The Joint Commission focuses on certain goals each year. For patient safety and positive outcomes, hospitals are required to follow certain standards. National Patient Safety Goals were established in 2002 to help identify areas of concern with patient safety. This group is made up by a panel of experts including nurses, doctors, pharmacists and many other healthcare professionals. They advise the Joint Commission on how to address these different patient safety issues. Two goals to be discussed are improving the accuracy of patient identification and medication safety. To improve patient
Mulloy, D. F., & Hughes, R. G. (2008). Patient safety & quality: an evidence-based handbook for nurses. Rockville, MD: Agency for Healthcare Research and Quality. Retrieved from http://www.nlm.nih.gov/books/NBK2678/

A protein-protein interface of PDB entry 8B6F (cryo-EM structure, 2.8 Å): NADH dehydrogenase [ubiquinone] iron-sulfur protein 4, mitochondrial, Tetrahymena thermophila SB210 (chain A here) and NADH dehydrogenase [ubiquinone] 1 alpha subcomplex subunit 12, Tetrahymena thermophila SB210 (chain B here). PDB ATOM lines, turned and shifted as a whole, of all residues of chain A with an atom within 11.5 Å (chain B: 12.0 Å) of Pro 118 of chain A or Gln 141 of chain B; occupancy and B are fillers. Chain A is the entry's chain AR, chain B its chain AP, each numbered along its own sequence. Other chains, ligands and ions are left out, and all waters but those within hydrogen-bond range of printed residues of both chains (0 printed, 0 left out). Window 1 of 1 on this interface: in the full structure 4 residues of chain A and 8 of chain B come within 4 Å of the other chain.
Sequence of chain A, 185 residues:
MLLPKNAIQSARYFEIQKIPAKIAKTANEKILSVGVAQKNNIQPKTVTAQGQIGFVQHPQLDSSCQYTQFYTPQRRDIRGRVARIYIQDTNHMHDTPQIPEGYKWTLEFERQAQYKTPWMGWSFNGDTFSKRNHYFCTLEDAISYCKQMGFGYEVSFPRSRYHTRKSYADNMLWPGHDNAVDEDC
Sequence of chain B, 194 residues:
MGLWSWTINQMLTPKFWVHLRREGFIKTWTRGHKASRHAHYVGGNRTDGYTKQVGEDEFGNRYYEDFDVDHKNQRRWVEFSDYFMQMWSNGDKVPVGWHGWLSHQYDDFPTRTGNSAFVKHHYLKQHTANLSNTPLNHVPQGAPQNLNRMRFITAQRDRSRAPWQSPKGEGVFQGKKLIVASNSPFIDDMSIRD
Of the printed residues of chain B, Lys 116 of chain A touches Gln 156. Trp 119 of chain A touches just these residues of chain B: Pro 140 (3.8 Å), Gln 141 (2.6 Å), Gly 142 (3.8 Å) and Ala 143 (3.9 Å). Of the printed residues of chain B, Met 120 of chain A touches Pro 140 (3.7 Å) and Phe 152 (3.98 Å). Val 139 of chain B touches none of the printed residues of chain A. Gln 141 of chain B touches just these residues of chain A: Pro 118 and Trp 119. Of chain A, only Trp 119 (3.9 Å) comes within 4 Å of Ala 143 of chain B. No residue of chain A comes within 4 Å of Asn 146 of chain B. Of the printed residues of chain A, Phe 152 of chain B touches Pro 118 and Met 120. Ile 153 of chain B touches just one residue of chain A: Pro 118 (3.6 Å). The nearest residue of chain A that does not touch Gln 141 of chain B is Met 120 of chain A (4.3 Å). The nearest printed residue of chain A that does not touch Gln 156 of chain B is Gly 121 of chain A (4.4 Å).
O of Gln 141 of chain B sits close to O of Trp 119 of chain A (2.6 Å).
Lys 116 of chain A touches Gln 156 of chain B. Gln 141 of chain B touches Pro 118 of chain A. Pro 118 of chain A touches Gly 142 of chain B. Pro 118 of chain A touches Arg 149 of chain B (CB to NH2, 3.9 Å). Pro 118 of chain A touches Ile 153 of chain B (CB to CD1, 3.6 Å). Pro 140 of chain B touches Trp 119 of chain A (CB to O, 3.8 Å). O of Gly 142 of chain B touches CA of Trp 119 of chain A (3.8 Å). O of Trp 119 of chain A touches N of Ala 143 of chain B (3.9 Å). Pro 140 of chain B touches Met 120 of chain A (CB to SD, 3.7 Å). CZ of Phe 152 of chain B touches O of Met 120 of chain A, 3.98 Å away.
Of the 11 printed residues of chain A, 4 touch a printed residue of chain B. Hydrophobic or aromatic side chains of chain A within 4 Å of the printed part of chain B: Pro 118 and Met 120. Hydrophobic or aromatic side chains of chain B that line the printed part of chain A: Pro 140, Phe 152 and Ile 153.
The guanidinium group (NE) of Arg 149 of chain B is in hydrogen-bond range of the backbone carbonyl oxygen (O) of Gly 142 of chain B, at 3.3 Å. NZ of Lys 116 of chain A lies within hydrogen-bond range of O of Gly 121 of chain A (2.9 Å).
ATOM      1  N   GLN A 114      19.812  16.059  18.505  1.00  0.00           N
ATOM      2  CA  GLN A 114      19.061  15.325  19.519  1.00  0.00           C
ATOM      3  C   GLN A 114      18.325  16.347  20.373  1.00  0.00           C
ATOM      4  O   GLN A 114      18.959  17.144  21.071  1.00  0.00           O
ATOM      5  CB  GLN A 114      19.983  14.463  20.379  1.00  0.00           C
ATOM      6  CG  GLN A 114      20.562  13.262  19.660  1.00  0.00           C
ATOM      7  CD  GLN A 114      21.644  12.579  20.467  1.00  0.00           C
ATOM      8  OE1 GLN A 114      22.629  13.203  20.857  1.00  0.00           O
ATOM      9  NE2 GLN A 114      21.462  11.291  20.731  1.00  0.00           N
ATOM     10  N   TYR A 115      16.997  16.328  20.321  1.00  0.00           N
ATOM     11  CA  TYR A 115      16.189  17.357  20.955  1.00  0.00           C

One can wonder if there is any correlation between patient-nurse ratio and it’s effect on patient safety. In the research conducted by Jack Needleman and his associates (2002), they examined the relationship between amount of care provided by the nurse and compared it to patient outcome. The result showed that the increase amount of time a nurse is able to spend with the patient better the quality of care is. The data for this research was collected from seven hundred and ninety-nine hospitals across eleven states. This covered both medical and surgical patients that were discharged and the data was evaluated the relationship between the time provide to the patients by the nurses and patients’ outcome. As research showed,
healthcare organization accrediting bodies, and to maintain credibility with patients and peers alike, must adhere to the National Patient Safety Goals. As stated by Ulrich and Kear (2014), "Not only are nurses responsible for providing safe patient care, we are also responsible for creating an environment in which others can provide safe patient care, and for being the last line of defense when needed between the patient and potential harm. Having a deep understanding of patient safety and patient safety culture allows nurses to be the leaders we need to be in ensuring that our patients are always